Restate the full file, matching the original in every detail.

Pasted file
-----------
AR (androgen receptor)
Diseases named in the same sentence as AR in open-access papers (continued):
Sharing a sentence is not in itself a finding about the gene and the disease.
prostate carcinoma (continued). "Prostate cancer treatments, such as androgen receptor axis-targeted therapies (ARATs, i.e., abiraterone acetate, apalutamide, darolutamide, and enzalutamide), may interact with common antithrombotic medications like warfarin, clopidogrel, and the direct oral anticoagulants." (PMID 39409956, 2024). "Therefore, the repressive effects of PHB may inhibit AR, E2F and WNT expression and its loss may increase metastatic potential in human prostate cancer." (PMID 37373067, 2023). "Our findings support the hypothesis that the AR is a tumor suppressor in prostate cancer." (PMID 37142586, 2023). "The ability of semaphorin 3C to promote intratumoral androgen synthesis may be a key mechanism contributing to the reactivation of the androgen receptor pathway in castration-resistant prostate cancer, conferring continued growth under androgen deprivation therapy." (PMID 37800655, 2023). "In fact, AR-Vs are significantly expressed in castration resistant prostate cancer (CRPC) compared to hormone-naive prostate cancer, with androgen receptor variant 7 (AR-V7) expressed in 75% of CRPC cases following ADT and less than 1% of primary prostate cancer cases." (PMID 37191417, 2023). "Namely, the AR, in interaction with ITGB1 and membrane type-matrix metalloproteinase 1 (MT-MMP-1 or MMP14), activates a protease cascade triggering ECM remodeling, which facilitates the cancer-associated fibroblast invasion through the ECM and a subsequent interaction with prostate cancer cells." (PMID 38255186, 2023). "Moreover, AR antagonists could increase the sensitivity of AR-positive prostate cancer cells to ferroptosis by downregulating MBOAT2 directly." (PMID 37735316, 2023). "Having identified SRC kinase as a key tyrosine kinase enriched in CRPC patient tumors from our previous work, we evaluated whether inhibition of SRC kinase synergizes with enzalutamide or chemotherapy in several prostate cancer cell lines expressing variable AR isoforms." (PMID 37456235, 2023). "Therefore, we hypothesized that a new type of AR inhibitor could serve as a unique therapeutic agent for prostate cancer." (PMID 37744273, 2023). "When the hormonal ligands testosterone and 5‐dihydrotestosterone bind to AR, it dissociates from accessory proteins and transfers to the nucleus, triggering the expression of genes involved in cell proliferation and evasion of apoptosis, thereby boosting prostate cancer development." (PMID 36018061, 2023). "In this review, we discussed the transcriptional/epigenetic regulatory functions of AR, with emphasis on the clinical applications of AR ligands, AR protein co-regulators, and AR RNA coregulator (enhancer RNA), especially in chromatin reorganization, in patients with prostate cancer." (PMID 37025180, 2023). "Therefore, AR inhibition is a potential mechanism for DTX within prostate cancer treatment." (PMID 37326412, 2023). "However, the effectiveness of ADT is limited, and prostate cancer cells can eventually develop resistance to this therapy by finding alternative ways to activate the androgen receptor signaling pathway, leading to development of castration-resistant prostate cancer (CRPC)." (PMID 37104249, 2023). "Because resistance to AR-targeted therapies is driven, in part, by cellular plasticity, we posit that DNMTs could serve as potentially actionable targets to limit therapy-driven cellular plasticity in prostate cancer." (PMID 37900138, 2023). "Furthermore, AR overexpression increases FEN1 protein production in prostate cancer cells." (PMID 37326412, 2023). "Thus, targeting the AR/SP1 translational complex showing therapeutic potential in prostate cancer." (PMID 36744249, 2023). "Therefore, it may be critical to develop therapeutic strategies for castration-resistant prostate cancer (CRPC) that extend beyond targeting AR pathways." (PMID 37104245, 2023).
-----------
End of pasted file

AR (androgen receptor)
Diseases named in the same sentence as AR in open-access papers (continued):
Sharing a sentence is not in itself a finding about the gene and the disease.
prostate carcinoma (continued). "Prostate cancer treatments, such as androgen receptor axis-targeted therapies (ARATs, i.e., abiraterone acetate, apalutamide, darolutamide, and enzalutamide), may interact with common antithrombotic medications like warfarin, clopidogrel, and the direct oral anticoagulants." (PMID 39409956, 2024). "Therefore, the repressive effects of PHB may inhibit AR, E2F and WNT expression and its loss may increase metastatic potential in human prostate cancer." (PMID 37373067, 2023). "Our findings support the hypothesis that the AR is a tumor suppressor in prostate cancer." (PMID 37142586, 2023). "The ability of semaphorin 3C to promote intratumoral androgen synthesis may be a key mechanism contributing to the reactivation of the androgen receptor pathway in castration-resistant prostate cancer, conferring continued growth under androgen deprivation therapy." (PMID 37800655, 2023). "In fact, AR-Vs are significantly expressed in castration resistant prostate cancer (CRPC) compared to hormone-naive prostate cancer, with androgen receptor variant 7 (AR-V7) expressed in 75% of CRPC cases following ADT and less than 1% of primary prostate cancer cases." (PMID 37191417, 2023). "Namely, the AR, in interaction with ITGB1 and membrane type-matrix metalloproteinase 1 (MT-MMP-1 or MMP14), activates a protease cascade triggering ECM remodeling, which facilitates the cancer-associated fibroblast invasion through the ECM and a subsequent interaction with prostate cancer cells." (PMID 38255186, 2023). "Moreover, AR antagonists could increase the sensitivity of AR-positive prostate cancer cells to ferroptosis by downregulating MBOAT2 directly." (PMID 37735316, 2023). "Having identified SRC kinase as a key tyrosine kinase enriched in CRPC patient tumors from our previous work, we evaluated whether inhibition of SRC kinase synergizes with enzalutamide or chemotherapy in several prostate cancer cell lines expressing variable AR isoforms." (PMID 37456235, 2023). "Therefore, we hypothesized that a new type of AR inhibitor could serve as a unique therapeutic agent for prostate cancer." (PMID 37744273, 2023). "When the hormonal ligands testosterone and 5‐dihydrotestosterone bind to AR, it dissociates from accessory proteins and transfers to the nucleus, triggering the expression of genes involved in cell proliferation and evasion of apoptosis, thereby boosting prostate cancer development." (PMID 36018061, 2023). "In this review, we discussed the transcriptional/epigenetic regulatory functions of AR, with emphasis on the clinical applications of AR ligands, AR protein co-regulators, and AR RNA coregulator (enhancer RNA), especially in chromatin reorganization, in patients with prostate cancer." (PMID 37025180, 2023). "Therefore, AR inhibition is a potential mechanism for DTX within prostate cancer treatment." (PMID 37326412, 2023). "However, the effectiveness of ADT is limited, and prostate cancer cells can eventually develop resistance to this therapy by finding alternative ways to activate the androgen receptor signaling pathway, leading to development of castration-resistant prostate cancer (CRPC)." (PMID 37104249, 2023). "Because resistance to AR-targeted therapies is driven, in part, by cellular plasticity, we posit that DNMTs could serve as potentially actionable targets to limit therapy-driven cellular plasticity in prostate cancer." (PMID 37900138, 2023). "Furthermore, AR overexpression increases FEN1 protein production in prostate cancer cells." (PMID 37326412, 2023). "Thus, targeting the AR/SP1 translational complex showing therapeutic potential in prostate cancer." (PMID 36744249, 2023). "Therefore, it may be critical to develop therapeutic strategies for castration-resistant prostate cancer (CRPC) that extend beyond targeting AR pathways." (PMID 37104245, 2023).